Could you start by telling us a little about yourself?

Jacqueline: I am from Mexico, from the state of Guerrero. What led me to come to the United States is the same thing that leads a lot of people here that come from Mexico. I came here to seek a better life and to have a better way of supporting my family. In Mexico, it has become very difficult to do so. Although people come here being told about the American dream, when they arrive, they find that it is very difficult to get by, particularly if one doesn’t speak English. If one doesn’t have papers, we face mistreatment, discrimination and not being afforded the same rights.

Could you tell us a bit about what life is like for you as an immigrant worker in the United States?

Jacqueline: It means getting up very early, often at 4 a.m. Going into work, I would wash various loads of clothes, take them to the dryer, and then fold. Without having eaten before work, we would often have to wait until noon to have breakfast. Even then, we would be rushing and at times running to have time to eat. Sometimes we would not even be able to wash our hands before eating because we did not get a break. We could not even get ready to eat before having to return and start working again.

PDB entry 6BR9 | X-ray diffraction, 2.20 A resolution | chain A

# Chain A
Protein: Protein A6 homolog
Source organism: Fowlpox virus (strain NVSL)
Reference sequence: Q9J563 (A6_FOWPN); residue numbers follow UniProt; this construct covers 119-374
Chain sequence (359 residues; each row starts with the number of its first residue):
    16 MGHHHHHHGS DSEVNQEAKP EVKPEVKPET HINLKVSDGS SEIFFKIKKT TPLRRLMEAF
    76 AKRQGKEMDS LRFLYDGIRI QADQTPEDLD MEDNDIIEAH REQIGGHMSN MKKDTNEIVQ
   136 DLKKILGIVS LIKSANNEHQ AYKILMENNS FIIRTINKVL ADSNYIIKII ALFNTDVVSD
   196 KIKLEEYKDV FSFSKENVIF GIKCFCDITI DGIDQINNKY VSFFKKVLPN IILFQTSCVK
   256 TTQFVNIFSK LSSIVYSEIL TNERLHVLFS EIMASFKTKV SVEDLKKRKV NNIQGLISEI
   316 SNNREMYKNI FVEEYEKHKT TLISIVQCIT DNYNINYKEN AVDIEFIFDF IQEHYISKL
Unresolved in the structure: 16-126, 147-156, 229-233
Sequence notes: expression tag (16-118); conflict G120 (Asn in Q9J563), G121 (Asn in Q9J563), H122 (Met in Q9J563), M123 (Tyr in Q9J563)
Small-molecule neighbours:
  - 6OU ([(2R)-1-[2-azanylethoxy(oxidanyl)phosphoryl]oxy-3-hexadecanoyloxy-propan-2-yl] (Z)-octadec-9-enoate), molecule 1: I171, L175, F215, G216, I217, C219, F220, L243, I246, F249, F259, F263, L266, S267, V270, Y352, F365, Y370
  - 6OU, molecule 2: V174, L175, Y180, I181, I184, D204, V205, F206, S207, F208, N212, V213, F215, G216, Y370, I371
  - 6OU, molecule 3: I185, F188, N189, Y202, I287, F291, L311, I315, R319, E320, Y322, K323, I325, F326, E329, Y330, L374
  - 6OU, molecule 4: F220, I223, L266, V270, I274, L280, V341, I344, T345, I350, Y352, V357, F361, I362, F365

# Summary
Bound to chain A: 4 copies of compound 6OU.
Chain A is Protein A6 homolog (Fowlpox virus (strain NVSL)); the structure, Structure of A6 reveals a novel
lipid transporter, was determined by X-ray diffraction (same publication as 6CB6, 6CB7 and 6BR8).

When did you start working at Wash Supply and what was it like to work there?

Jacqueline: I worked at Wash Supply for a year and a half before it got shut down. Before the pandemic, things were calmer since there was less pressure. With the pandemic, things at work got a lot worse. They would make us stand up while we were eating lunch and they increased the amount and speed of work we had. If we did not go along with these new requirements, they threatened to get rid of us and replace us with other workers.

NYC’s Union Square, February 20: The day they were fired, Wash Supply workers came out to rally in solidarity with Amazon warehouse workers in Bessemer, Alabama fighting to form a union.(Internationalist Photo)

Mahoma (organizer with the Laundry Workers Center): Something that I also want to add is an example of what a day working at Wash Supply was like for the workers. In the winter, there was no heat. In the summer, no ventilation. Especially in this current pandemic where places are required to be well ventilated. In addition to that, they have to handle clothes that have human fluids like urine, feces, or vomit. It’s very bad. This isn’t only at Wash Supply; the whole industry has the same conditions.

Could you tell us about the work conditions, payment, and treatment from the management?

At site of the 1911 Triangle Shirtwaist Factory fire, Wash Supply workers receive painting by Internationalist Club member of Clara Lemlich, a leader of the 1909 “Uprising of the 20,000.”

Jacqueline: In terms of the pay, it was very low. I was paid ten dollars an hour. In terms of management, they treated all of us very badly. Sometimes when we would try to talk to them, they would not respond at all and when they did, they would respond in annoyance. The manager always pressured us and was constantly after us.

Could you tell us about the fires?